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Sinclair, A.J.;  Abdelhafiz, A.H. Effects of Multimorbidity and Frailty on Diabetes. Encyclopedia. Available online: (accessed on 09 December 2023).
Sinclair AJ,  Abdelhafiz AH. Effects of Multimorbidity and Frailty on Diabetes. Encyclopedia. Available at: Accessed December 09, 2023.
Sinclair, Alan J., Ahmed H. Abdelhafiz. "Effects of Multimorbidity and Frailty on Diabetes" Encyclopedia, (accessed December 09, 2023).
Sinclair, A.J., & Abdelhafiz, A.H.(2022, November 24). Effects of Multimorbidity and Frailty on Diabetes. In Encyclopedia.
Sinclair, Alan J. and Ahmed H. Abdelhafiz. "Effects of Multimorbidity and Frailty on Diabetes." Encyclopedia. Web. 24 November, 2022.
Effects of Multimorbidity and Frailty on Diabetes

Multimorbidity and frailty are highly prevalent in older people with diabetes. This high prevalence is likely due to a combination of ageing and diabetes-related complications and other diabetes-associated comorbidities. Both multimorbidity and frailty are associated with a wide range of adverse outcomes in older people with diabetes, which are proportionally related to the number of morbidities and to the severity of frailty.

older people diabetes multimorbidity frailty outcomes

1. Effects of Multimorbidity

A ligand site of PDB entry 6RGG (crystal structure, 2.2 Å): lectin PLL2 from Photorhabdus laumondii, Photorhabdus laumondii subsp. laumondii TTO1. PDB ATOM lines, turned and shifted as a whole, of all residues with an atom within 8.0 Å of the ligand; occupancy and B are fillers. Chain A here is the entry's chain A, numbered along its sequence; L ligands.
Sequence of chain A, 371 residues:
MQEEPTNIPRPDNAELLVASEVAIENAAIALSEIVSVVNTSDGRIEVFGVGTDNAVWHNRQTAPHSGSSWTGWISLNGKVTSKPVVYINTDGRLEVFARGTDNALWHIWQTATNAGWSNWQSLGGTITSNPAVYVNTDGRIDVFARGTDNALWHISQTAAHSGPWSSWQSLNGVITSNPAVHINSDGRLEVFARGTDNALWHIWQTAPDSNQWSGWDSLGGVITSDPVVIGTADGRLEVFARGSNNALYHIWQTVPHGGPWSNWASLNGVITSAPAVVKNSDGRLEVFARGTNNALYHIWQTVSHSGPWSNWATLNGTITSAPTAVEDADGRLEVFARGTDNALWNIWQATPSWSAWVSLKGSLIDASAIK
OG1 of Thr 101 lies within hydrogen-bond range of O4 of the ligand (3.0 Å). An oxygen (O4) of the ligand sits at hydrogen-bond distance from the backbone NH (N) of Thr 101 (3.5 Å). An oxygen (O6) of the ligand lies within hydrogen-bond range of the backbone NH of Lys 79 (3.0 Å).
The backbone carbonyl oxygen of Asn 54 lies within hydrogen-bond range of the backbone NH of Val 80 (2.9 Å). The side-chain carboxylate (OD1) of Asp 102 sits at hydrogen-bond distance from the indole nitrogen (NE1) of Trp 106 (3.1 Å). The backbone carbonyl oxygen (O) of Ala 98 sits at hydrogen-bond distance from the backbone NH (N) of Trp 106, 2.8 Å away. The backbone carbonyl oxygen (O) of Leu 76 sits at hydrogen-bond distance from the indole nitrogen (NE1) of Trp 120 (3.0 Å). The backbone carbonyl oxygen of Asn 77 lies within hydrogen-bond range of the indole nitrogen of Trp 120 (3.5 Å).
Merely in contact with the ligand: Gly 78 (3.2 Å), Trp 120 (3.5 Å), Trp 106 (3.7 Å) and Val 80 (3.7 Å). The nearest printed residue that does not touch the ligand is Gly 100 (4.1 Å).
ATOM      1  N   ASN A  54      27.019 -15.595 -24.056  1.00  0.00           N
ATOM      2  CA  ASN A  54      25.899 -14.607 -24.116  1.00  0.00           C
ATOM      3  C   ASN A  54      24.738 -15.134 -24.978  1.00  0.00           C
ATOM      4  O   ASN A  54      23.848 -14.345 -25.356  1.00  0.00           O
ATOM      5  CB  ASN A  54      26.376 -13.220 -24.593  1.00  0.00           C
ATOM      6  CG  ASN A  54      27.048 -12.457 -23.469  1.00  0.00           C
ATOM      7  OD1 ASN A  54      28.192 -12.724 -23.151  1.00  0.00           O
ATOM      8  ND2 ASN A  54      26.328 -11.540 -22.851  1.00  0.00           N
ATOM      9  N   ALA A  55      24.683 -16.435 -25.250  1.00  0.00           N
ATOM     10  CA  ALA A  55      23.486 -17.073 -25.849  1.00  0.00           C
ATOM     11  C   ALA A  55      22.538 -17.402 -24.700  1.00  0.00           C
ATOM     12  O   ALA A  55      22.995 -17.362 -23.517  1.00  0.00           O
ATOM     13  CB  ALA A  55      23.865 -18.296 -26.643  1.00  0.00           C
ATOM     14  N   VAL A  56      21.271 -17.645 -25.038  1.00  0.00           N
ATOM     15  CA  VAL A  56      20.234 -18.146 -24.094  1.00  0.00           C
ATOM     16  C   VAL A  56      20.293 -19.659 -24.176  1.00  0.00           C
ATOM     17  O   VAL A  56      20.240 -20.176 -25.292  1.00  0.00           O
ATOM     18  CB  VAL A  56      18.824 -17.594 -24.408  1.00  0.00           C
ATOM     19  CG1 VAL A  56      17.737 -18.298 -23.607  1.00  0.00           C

Twelve studies investigated the association of multimorbidity and diabetes outcomes (Table 1). Heikkala et al., reported that multimorbidity was associated with achievement of glycaemic and LDL treatment targets. However, this was a cross-sectional study which did not reflect a cause-and effect relationship and the findings were just an indication that clinicians focused on patients with multimorbidity to achieve targets more than on patients with diabetes as a single disease [1]. Umeh et al., have shown that multimorbidity is associated with poor self-rated health in a proportionate manner and this association was unconnected to glycaemic control [2]. Certain multimorbidity combinations especially those that include depression, hypertension and arthritis increased the risk of disability in older people with diabetes as demonstrated by McClellan et al., while Coles B et al., in their large retrospective analysis found that, in addition to the level of multimorbidity, cardiovascular multimorbidity increased the risk of subsequent cardiovascular events, mortality and cardiovascular mortality [3][4]. However, the effect of multimorbidity on mortality may be affected by the ethnicity of the population studied. For example, data from the UK Biobank (a population predominantly of European origin), showed that a combination of coronary heart disease and heart failure, while the Taiwan National Diabetes Care Management Program (a population predominantly of Chinese ethnicity), showed that a combination of painful conditions and alcohol problems to be associated with the largest effect size on mortality, respectively. Although the UK cohort tended to have higher body weight than that of the Taiwanese cohort, which may increase their cardiovascular risk, {median (IQR) body mass index 30.8 (27.7, 34.8) kg/m2 vs. 25.6 (23.5, 28.7) kg/m2, there is still a need for further exploration of the effects of different patterns of multimorbidity on outcomes across different ethnic groups as suggested by Chiang et al. [5]. Increased risk of emergency department visits and hypoglycaemia-related hospitalisation are another multimorbidity-related outcomes which increases in proportion with the number of morbidities as demonstrated by McCoy et al. [6]. Another retrospective report by McCoy et al., demonstrated that HbA1c levels declined as the number of comorbidities increased reflecting clinical practice of tighter glycaemic control in multimorbid patients, rather than a direct relationship between multimorbidity and glycaemic control [7]. Similarly, Chiang et al., have demonstrated no association between multimorbidity and glycaemic control in their large cross-sectional general practice study [8]. Wong et al., found that health-related quality of life was impaired with increasing number of morbidities [9]. Mental health conditions such as depression, schizophrenia, substance use disorder and anxiety, which was present in 1 in 5 of older people with diabetes, was also associated with increased risk of mortality and hospital services use as reported by Guerrero Fernández de Alba et al. in their retrospective analysis [10]. Chiang el al, found no association between multimorbidity-related adverse outcomes and glycaemia markers such as HbA1c, glycaemic variability or time blood glucose in normal range suggesting that other factors, rather than dysglycaemia, contribute to the adverse outcomes associated with multimorbidity in older people with diabetes [11]. Among comorbidities, Quiñones et al., found that the presence of depressive symptoms or stroke, in particular, pose a substantial functional burden and contributed more to disabilities in ADL and IADL in older people with diabetes than other conditions [12].